So it goes ...
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- London UK
An interesting conversation we’re having.
Oh, I'm not knocking him ...Helmut Koester may not be above criticism, but he was a very influential and highly regarded New Testament scholar
You can't blame him for that!He was Elaine Pagels’ professor at Harvard as well.
OK.let’s consider the absence of apocalyptic sayings in the Gospel of Thomas, and sayings where Jesus speaks of himself as the Son of man.
That's a rather large assumption, though, isn't it? I don't think we have evidence to support it. A possible supposition, of course.It may be these sayings were revealed in resurrection appearances to one or more disciples of Jesus within the Q community, after the common oral tradition had spilt between his Gnostic and proto-orthodox followers, and were added to Q but not Thomas.
I'm not sure we can, or should, assume a distinction on those terms.Theology evolves over time for both Gnostics and Orthodoxy.
There was certainly a distinction between 'the Gnostics' (a whole range of circa 2nd century cosmologies) and 'the orthodox' – but take the opposition of Cerinthus and John, without going into too much detail, Cerinthus is regarded as 'a gnostic' but to suggest that his opponent John was not, is clearly erroneous.
We'd have to draw a distinction between the Gnostic teachings and gnosis as such.
From hereon, I'll use the term jnani from the Hindu tradition, to avoid confusion.
As did the Gnostics, to be fair.Unfortunately, the orthodox have always taken a dim view of those who refuse to accept their creeds. “Anathema sit” as the saying goes.
Which both sides adhered to 'religiously'This stems to some extent from the idea that believing the correct doctrine is essential for salvation ...
Now we're getting into a whole other argument, and frankly I'm not interested in that. Again, the argument applies both sides.... but also reflects the need of the powerful to control peoples’ minds.
The same goes for faith, though, doesn't it?Gnosis cannot be conveyed in words and doesn’t come from reciting a creed.
And yet, the right word at the right time ... and the Gnostics have their credo.
I rather say it as Jesus taught salvation. Being who He is, there is inherently stuff for the jnani, for the bhakti ... He's addressing humanity as such, rather than a particular inclination ...I’ll revise to say Jesus was a wisdom teacher who taught salvation through Faith and Gnosis. Not every Christian will achieve Gnosis; not every Buddhist will achieve enlightenment, yet Jesus and Buddha offer salvation to all who follow their path.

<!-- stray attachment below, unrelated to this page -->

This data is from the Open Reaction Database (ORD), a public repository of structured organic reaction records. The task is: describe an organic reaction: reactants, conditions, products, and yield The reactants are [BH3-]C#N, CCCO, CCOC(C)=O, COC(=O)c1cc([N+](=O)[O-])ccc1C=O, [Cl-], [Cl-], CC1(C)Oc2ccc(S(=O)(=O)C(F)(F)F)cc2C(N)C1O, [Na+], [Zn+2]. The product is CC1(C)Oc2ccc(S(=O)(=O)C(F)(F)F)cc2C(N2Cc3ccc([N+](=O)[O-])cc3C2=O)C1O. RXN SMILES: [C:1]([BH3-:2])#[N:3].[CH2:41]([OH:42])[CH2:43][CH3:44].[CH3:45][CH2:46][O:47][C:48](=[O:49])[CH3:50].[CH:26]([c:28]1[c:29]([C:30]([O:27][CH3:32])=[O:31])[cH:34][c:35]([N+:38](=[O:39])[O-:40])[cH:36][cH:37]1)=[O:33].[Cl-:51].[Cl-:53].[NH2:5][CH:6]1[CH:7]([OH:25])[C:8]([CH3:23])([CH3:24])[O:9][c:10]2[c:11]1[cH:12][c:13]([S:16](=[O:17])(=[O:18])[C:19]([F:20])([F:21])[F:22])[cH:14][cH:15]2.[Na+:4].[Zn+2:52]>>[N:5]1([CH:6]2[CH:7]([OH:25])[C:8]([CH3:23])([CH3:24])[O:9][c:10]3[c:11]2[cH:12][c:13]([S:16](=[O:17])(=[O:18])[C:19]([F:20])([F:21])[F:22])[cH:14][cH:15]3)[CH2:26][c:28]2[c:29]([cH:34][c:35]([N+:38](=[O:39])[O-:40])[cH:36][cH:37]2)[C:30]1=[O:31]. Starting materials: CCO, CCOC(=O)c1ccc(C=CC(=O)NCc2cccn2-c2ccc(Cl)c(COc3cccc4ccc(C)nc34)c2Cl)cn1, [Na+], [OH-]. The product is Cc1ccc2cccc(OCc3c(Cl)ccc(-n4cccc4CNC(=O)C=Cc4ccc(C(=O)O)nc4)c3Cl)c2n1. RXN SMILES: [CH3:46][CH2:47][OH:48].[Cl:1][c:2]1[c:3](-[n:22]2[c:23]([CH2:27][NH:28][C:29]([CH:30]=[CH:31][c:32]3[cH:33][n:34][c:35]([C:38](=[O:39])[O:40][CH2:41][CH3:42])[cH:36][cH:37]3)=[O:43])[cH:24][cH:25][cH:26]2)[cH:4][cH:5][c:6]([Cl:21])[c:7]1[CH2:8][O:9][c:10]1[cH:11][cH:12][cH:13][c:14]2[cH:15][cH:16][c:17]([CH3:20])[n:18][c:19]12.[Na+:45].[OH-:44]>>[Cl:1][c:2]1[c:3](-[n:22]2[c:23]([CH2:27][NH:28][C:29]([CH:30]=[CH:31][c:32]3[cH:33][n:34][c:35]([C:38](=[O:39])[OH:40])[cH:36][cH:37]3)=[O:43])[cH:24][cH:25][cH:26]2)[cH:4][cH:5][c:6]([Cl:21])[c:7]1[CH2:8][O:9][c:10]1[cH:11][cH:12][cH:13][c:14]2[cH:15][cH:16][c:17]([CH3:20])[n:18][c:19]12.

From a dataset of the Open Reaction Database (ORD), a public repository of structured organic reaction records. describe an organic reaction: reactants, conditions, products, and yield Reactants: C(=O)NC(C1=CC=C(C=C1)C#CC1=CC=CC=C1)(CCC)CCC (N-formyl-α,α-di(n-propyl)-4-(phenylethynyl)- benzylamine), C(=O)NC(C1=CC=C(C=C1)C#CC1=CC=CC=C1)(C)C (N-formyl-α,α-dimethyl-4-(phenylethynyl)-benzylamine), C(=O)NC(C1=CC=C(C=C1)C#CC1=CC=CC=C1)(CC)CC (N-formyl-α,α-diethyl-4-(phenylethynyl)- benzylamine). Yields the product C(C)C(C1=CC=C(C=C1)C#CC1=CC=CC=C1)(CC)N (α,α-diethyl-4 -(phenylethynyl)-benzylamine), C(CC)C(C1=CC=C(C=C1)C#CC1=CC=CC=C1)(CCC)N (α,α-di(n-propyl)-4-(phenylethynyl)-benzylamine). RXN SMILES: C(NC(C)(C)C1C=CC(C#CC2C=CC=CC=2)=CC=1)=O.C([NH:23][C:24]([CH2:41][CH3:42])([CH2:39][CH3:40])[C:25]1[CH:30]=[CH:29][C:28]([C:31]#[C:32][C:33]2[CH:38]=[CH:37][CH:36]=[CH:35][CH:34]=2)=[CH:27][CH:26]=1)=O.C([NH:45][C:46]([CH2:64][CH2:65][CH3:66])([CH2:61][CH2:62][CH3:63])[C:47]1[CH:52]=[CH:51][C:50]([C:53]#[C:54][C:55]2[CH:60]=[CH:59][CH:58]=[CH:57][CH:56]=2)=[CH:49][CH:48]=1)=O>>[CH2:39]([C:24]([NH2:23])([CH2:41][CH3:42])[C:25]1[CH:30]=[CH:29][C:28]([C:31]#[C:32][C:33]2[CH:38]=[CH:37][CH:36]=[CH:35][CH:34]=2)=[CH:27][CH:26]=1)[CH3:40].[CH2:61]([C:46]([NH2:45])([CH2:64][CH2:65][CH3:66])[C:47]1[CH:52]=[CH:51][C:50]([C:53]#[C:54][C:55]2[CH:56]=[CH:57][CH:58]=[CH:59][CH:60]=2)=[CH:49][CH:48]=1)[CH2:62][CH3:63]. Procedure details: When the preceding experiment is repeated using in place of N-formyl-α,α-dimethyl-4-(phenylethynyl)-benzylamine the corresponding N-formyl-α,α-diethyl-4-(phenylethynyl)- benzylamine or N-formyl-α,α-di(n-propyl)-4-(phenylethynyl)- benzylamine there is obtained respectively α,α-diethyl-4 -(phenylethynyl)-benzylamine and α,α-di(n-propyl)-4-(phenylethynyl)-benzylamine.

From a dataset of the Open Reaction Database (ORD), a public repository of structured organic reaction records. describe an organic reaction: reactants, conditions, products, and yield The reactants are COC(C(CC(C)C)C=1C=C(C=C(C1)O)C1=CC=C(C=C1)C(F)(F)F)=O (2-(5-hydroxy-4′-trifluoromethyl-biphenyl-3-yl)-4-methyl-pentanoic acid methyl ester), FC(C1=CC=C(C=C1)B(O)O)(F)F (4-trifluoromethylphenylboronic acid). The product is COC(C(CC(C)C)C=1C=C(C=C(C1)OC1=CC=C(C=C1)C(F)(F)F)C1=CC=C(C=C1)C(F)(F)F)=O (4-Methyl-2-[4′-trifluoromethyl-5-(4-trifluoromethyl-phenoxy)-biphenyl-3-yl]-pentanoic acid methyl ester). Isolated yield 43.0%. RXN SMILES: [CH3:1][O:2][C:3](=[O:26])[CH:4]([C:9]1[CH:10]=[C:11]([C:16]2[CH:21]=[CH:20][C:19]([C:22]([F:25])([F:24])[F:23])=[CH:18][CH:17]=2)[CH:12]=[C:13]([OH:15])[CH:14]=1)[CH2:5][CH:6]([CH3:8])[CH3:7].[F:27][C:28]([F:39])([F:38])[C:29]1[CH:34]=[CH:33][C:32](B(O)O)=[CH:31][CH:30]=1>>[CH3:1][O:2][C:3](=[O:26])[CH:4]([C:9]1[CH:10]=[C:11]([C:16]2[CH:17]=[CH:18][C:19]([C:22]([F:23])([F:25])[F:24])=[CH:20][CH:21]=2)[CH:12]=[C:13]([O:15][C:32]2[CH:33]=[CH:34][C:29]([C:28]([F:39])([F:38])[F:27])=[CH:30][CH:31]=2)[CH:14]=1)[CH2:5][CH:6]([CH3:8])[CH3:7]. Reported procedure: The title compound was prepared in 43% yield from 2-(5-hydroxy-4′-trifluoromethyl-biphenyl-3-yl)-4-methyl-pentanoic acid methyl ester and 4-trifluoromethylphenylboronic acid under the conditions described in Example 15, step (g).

I think that's a rather large statement, and I rather this it's mistaken. I have met the 'simple faithful' who are saints and have tasted the parousia.For those Christians who receive Gnosis from Jesus, the Kingdom of God is a present reality, and his Second Coming is less of a concern; they already dwell in His Kingdom as perfect light, just as a living Buddha dwells in Nirvana. Hence the lack of an apocalyptic interest in Thomas.
As for Thomas, that's a hypothesis, but really without evidence.
I'm not decrying the jnani, I rather reject the idea that the jnani path is superior to the bhakti, that's all.
Some of our best mystics show both jnani and bhakti in balance, really you can't have one without the other – it's just that the jnani likes to organise, classify and put words on the experience, whereas the bhakti is not so inclined ...
René Guénon was undoubtedly a gnostic – but lived the life of a bhaktic – a rather mundane existence, a European Muslim living in a quiet Cairo backstreet...
It's curious that in the so-called Gnostic Gospels, Jesus is always taking someone or other aside for special education ... I think it says more about the author than about Jesus.Compare these sayings from Paul, in his (authentic) letter to the Corinthians, and Jesus in the Gospel of Thomas:
Already you are filled! Already you have become rich! Without us you have become kings! And would that you did reign, so that we might share the rule with you!
- I Corinthians 4:8 (RSV)
Cf. Apocryphon of James:
He [The Savior] said, 'Verily I say unto you, no one will ever enter the kingdom of heaven at my bidding, but (only) because you yourselves are full. Leave James and Peter to me that I may fill them.' And having called these two, he drew them aside and bade the rest occupy themselves with that which they were about.
- NHC I, 2,29-40 (Translation Francis E. Williams)
I came to Christian Gnosis by way of the Sophia Perennis.- Disclaimer alert: I came to Gnostic Christianity by way of Buddhism and Yoga.
If it does, it's wrong.This seems to suggest if you don’t have Gnosis, you don’t get in.
Yes.Surely ordinary Christians like you and me who establish a sincere relationship with Jesus and strive to follow his teaching will also be saved.
Yes.Jesus died for us too.
That's a whole other discussion right there.But great holy men such as St Anthony and the Desert Fathers, who achieve Gnosis and become “full” abide at a higher level.
I go with the Parable of the Sower (Matthew 13). "But he that received seed into the good ground is he that heareth the word, and understandeth it; which also beareth fruit, and bringeth forth, some an hundredfold, some sixty, some thirty."
So each produces fruit according to their measure – some 100, some 60, some 30 – but all enter paradise, and for them, the experience of the beatitude is 100% ... what matters is I give my 30 everything I've got. That's what counts, not the 30.
Well none of us is perfect!- Bear in mind, I’m a heretic.
Indeed.Let us continue our search in fellowship.